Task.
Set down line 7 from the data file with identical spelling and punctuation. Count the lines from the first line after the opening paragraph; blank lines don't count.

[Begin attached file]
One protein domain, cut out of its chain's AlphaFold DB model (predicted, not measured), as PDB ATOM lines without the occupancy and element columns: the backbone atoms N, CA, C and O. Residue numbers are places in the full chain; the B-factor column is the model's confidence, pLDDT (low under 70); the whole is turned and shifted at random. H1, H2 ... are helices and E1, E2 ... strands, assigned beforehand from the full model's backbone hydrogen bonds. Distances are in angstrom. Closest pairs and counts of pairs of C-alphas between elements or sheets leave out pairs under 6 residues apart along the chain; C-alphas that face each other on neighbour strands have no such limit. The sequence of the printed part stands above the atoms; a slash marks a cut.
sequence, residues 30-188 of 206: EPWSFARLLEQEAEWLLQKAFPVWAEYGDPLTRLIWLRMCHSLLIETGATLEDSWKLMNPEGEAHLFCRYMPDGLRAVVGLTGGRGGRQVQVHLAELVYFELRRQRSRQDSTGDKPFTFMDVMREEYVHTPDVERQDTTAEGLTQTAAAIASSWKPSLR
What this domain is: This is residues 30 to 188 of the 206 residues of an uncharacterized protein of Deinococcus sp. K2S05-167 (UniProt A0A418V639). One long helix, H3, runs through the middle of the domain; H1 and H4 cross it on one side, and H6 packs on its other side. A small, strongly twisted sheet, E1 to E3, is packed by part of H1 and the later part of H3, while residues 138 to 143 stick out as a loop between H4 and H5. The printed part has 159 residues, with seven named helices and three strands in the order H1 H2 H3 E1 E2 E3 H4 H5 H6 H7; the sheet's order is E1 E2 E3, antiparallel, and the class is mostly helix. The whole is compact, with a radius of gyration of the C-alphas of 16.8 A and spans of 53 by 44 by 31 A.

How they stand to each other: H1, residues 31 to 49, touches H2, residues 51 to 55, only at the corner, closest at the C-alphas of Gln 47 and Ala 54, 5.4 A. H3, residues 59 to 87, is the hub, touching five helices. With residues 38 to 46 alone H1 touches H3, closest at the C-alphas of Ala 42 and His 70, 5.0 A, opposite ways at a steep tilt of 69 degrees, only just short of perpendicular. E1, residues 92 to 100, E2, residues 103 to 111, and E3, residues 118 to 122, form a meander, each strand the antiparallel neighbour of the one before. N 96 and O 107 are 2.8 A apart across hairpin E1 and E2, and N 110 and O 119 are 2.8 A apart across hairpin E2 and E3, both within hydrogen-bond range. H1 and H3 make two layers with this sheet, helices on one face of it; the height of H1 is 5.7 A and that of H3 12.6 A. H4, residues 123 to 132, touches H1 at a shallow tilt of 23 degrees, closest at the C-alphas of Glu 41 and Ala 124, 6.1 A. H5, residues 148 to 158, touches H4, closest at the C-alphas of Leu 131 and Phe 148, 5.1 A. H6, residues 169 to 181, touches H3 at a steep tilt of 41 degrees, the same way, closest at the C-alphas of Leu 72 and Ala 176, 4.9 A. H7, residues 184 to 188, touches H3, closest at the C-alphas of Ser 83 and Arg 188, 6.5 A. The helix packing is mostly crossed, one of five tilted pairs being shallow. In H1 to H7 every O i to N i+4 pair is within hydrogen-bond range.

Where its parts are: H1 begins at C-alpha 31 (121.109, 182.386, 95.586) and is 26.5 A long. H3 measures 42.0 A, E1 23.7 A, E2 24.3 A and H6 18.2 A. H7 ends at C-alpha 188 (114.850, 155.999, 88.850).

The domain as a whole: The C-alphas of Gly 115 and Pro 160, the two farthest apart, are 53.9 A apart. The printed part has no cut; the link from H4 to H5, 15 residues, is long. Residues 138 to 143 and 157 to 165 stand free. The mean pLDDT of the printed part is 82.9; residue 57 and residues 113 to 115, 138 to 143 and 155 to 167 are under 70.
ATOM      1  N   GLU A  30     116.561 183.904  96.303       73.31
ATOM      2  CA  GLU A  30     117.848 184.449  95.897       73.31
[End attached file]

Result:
ATOM      2  CA  GLU A  30     117.848 184.449  95.897       73.31